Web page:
Previously, extensive surgery was common in children born with this condition. Following the publication of long term evidence of positive outcomes with more minimally invasive methods, such as the Ponseti technique, has led to a change the approach. Ponseti treatment consists of sequential plasters and prolonged bracing, with minor surgical procedures.

https://www.bmj.com/content/340/bmj.c355

Exercises for positional talipes

Tips and tricks to help with a boots and bar brace (BNB)

Here’s a little boy I went to help with his sleep recently with his hip brace on. He sleeps really well and wears it each night and can roll over in it in his sleep too. He crawls around the house like a dynamo!

And if you’re battling with getting your little one to sleep then… You need to know about my NEWLY launched online #nurturesleepprogram 💤😴
.
It will stop the guesswork and give you:
a tried and tested approach (20 years of helping families with baby & toddler sleep) ✅
Evidence based ✅
Gentle baby sleep methods ✅
Holistic assessment ✅
Nurture & Nourish nutrition program – all recipes have sleep inducing ingredients and a perfect balance for a good nights sleep ✅
Access to a closed Facebook group for one on one support from Karen and 90+ timecoded Facebook Live videos ✅
Prevention for under 4 months ✅ so no need to do sleep training ever ✅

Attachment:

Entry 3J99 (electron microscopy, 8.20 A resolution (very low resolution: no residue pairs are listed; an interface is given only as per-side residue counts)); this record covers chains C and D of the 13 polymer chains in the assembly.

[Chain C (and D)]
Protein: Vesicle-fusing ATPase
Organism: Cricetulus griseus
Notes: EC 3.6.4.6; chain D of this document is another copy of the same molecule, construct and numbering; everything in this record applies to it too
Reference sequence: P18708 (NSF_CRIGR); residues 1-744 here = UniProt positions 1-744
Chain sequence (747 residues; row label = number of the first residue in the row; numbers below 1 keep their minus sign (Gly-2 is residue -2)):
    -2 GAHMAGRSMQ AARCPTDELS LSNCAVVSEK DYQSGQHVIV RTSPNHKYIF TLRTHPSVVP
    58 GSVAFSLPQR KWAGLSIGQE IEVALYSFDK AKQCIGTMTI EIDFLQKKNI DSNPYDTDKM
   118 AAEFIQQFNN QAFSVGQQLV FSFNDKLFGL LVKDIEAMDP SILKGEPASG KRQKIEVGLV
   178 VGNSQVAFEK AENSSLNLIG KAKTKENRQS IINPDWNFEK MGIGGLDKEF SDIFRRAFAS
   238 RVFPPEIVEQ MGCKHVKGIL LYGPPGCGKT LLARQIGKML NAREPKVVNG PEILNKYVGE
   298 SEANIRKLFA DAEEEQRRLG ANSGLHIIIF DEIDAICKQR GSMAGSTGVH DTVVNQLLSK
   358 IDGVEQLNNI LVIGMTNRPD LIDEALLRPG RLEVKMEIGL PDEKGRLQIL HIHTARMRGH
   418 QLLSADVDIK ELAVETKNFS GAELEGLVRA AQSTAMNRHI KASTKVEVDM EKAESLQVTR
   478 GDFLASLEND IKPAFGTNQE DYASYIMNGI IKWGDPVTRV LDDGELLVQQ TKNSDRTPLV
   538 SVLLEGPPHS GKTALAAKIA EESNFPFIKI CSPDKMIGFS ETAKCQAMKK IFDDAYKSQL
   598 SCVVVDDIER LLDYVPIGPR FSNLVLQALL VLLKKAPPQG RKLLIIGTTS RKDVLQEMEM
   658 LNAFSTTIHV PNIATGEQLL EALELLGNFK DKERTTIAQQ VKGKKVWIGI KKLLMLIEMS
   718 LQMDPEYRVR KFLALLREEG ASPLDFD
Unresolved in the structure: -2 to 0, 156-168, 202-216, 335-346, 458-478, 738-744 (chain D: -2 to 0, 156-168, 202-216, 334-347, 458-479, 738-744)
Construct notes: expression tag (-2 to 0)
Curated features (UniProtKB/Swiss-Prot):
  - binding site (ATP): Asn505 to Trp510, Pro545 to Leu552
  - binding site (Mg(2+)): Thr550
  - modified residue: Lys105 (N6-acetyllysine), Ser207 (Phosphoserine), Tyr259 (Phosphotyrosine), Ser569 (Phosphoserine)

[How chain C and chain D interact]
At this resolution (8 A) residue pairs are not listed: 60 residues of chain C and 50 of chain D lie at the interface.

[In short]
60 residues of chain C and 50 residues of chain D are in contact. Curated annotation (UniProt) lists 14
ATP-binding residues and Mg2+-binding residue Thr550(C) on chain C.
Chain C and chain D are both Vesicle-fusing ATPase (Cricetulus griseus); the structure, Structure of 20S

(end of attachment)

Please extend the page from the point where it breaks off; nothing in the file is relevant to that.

And all at a low $97 for a very limited time ✅
Can you tell Karen is getting rather excited for all you parents who need a good nights sleep and one that happens EVERY SINGLE NIGHT and not just in a blue moon 🌑 .

Nurture Sleep Program

Superfine merino sleepwear is better for baby than cotton

Superfine merino sleepwear is better for baby than cotton

Parents of children with eczema

Parents of children with eczema were once advised their children should ‘avoid wearing wool at all costs’, for fear the rough and prickly fibre may irritate their skin and exacerbate the itch further. However, according to the Murdoch Children’s Research Institute (MCRI), there is now new evidence wearing superfine Merino wool may actually be good for eczema.

What is eczema?

Eczema is an inflammatory skin condition which dries up the skin. It causes redness, itching, and skin cracking which sometimes leads to bacterial infection. It is often related to allergies and can be worsened by temperature changes, particularly heat.